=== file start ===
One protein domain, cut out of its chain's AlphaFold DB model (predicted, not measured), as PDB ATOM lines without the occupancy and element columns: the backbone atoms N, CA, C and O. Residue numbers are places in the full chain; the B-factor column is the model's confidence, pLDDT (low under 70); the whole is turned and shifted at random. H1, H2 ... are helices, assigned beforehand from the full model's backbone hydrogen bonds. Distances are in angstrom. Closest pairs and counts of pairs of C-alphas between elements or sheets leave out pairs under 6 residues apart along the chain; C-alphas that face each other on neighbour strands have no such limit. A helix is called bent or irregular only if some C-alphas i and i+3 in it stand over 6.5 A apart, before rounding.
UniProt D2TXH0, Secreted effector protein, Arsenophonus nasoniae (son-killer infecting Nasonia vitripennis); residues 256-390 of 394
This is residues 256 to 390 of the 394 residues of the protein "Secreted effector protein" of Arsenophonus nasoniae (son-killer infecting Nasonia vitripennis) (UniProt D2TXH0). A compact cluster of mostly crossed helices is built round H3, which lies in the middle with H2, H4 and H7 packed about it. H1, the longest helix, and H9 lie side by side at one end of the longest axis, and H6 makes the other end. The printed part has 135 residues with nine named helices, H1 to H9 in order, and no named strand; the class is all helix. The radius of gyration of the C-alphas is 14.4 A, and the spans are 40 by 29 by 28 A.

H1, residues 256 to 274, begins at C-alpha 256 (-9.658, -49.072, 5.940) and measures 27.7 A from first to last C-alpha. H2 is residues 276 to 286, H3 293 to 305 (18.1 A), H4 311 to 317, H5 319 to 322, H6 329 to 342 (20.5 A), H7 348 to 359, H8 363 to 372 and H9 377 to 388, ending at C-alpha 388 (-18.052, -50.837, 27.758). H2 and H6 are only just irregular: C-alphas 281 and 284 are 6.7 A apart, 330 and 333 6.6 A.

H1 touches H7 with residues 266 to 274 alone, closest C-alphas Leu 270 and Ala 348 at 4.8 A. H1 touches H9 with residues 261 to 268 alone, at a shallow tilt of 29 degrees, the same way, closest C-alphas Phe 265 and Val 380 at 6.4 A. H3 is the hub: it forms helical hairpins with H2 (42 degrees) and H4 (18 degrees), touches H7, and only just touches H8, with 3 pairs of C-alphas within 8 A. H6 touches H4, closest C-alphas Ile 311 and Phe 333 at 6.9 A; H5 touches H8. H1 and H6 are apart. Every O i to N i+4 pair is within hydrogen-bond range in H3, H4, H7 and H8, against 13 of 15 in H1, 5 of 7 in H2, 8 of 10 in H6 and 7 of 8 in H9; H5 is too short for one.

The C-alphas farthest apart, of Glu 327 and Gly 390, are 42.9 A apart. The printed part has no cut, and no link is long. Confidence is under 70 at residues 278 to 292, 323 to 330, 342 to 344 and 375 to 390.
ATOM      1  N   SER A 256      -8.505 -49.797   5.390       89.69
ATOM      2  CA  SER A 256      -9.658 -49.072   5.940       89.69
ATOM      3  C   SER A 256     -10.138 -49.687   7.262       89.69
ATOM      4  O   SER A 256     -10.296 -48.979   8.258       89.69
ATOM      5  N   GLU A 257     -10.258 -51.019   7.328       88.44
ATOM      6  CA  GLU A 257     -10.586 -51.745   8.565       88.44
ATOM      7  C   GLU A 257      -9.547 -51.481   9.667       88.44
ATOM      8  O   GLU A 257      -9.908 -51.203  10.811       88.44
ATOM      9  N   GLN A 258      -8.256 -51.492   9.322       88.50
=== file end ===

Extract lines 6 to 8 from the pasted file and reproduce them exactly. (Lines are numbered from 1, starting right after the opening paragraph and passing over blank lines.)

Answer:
ATOM      1  N   SER A 256      -8.505 -49.797   5.390       89.69
ATOM      2  CA  SER A 256      -9.658 -49.072   5.940       89.69
ATOM      3  C   SER A 256     -10.138 -49.687   7.262       89.69